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The Informed Parent

Healthy School Lunches

by Carolyn Warnemuende, M.S.
Published on Apr. 06, 2009

School lunches can be a challenge. While perhaps they are doing a better job than in the past, many cafeteria lunches are less than ideal. Packing lunches at home takes time. Keeping them varied and interesting stretches the imagination.

What’s more, parents may discover that children aren’t eating much lunch. In their effort to get out and play they eat the minimum required by lunchroom staffs before heading to the playground. Often children trade lunch items and aren’t eating what you have packed for them.

Years ago one of my daughters complained, “Mommy, no one will trade lunches with me because mine is too healthy.” That was the day we began making lunches together. While I thought that I was packing kid friendly lunches, clearly, I had a lot to learn.

If your children are picky eaters, complain about the lunches you pack, or if they are old enough to help pack their own, the following tips may pique their interest.


A number of steps can be taken to begin preparing your children for thinking about healthy food. If you serve a well-balanced breakfast and dinner they probably are used to eating well. And it isn’t until their lunch is compared with others that they become aware of differences. Start the healthy thinking habit together.

  • Look at pictures of food in magazines. Talk about which ones build strong bodies. Focus on color, balance, and portion size.
  • Read labels. Assist them in understanding the need for looking at kinds of fat and total fat, amount of sugar, and additives. While kindergarteners, first and second graders won’t be able to read the words, they can begin to understand the concepts. It becomes a game if you allow enough marketing time to incorporate this into the process.  If this isn’t possible, read labels on food you have at home.
  • Brainstorm options. Talk about types of bread including pita, rolls, tortillas and bagels. Consider various toppings like peanut butter, cream cheese, fruit spreads, and olives. Discuss fruits that pack well.
  • Ask whether they would be willing to take hot food in a thermos and cold food in a cold pack. This increases options. Yogurt, leftovers, soup and pasta can be included in lunches.
  • As you talk about these things create a list of desired choices and keep it accessible for easy referencing.

Have It On Hand

If children are to be healthy eaters and assist in packing their own lunches, the ingredients must be on hand. It’s frustrating to have a lunch idea but not to have the ingredients available.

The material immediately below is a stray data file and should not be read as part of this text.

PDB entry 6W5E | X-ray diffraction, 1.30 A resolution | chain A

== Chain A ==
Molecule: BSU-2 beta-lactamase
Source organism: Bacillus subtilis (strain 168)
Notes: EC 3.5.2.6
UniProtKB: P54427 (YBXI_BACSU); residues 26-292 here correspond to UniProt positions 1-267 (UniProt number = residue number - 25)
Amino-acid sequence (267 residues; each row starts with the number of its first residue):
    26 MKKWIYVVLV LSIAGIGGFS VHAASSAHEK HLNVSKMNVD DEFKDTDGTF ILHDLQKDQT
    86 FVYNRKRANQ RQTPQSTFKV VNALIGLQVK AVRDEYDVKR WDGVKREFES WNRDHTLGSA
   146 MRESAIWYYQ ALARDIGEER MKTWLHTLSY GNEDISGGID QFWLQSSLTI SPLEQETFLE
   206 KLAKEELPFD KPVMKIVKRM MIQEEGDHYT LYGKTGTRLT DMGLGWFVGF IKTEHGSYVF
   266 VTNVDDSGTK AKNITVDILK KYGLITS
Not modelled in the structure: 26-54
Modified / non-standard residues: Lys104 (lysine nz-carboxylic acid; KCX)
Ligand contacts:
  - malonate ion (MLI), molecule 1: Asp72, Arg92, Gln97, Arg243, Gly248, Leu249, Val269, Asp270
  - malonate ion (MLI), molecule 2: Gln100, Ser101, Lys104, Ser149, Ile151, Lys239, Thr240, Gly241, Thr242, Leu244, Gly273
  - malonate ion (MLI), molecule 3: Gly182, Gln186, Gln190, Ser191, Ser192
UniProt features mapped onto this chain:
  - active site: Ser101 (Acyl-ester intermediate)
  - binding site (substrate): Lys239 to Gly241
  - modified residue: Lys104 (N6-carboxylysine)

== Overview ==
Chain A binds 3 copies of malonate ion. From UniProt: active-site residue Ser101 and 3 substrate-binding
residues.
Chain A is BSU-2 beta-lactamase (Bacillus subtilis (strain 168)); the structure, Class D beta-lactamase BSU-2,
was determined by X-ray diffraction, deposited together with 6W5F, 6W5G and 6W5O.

• Take them to the market with you. Prepare a list before hand so that you don’t get caught buying more than you intended. Before going you might say, “You may choose one bread, two toppings, and two kinds of fruit.” This kind of preparation reduces the number of times you need to say “No” to a choice during the shopping trip.
  • Keep a variety of breads in the freezer. They last up to a month or two and longer if double wrapped.
  • Have two or three kinds of fruit available.
  • Keep several kinds of cheeses: cheddar, string, and cream are good choices.
  • Hard boil eggs and keep them in the refrigerator for easy packing.
  • Fruit mixed in cream cheese, salsa and hummus keep well and provide variety.
  • Keep a variety of yogurts on hand.

Fun Foods

All of these foods won’t appeal to all children, but many will. Each is a tried and true lunch choice, though, and might work in your family. Add them to the list you started during the preparation period. Keep the list growing so that many choices are available.

  • Fruit smoothies
  • Fruit kabobs
  • Dried fruit
  • No sugar added fruit cups
  • Cheese or peanut butter and crackers
  • Mini pizzas made on English muffin halves--kids don’t mind these cold.
  • Pita or pocket bread sandwiches.
  • Baked chips and salsa, hummus, or egg salad.
  • Vegetable sticks and cream cheese, hummus, or salad dressing
  • Ants on a log--stuffed celery with peanut butter or cream cheese and raisins pressed on top
  • Sandwiches cut into fun shapes with cookie cutters
  • Happy face sandwich--cut bread into a round, spread with topping, make a face with raisins.
  • Pretzels
  • Small bag of nuts, popcorn or granola.

Surprises And Compromises

Take time every week to tuck a surprise into the lunch bag. This could be an “I love you” note, a sticker, a cookie, or fruit leather. If you watch sugar intake, buy  cookies at the health food store that are sweetened with applesauce or prunes. When kids are used to highly sugared cookies, it takes some time to get used to less sweet treats, but usually they end up liking them.

Be willing to compromise. You can’t expect to move too quickly into more healthy lunches. Kids will end up not eating them. When my daughter began making her own lunch choices, she wanted peanut butter on white bread--the soft airy kind. She didn’t want the bread cut but folded over. She took her special sandwich for weeks. As long as she had that, she was willing to include some healthy additions in her lunch bag. We both compromised.

Making school lunches a joint project provides learning and fun. By moving slowly and consistently into healthy eating, you are helping your child develop positive life-long nutrition patterns.

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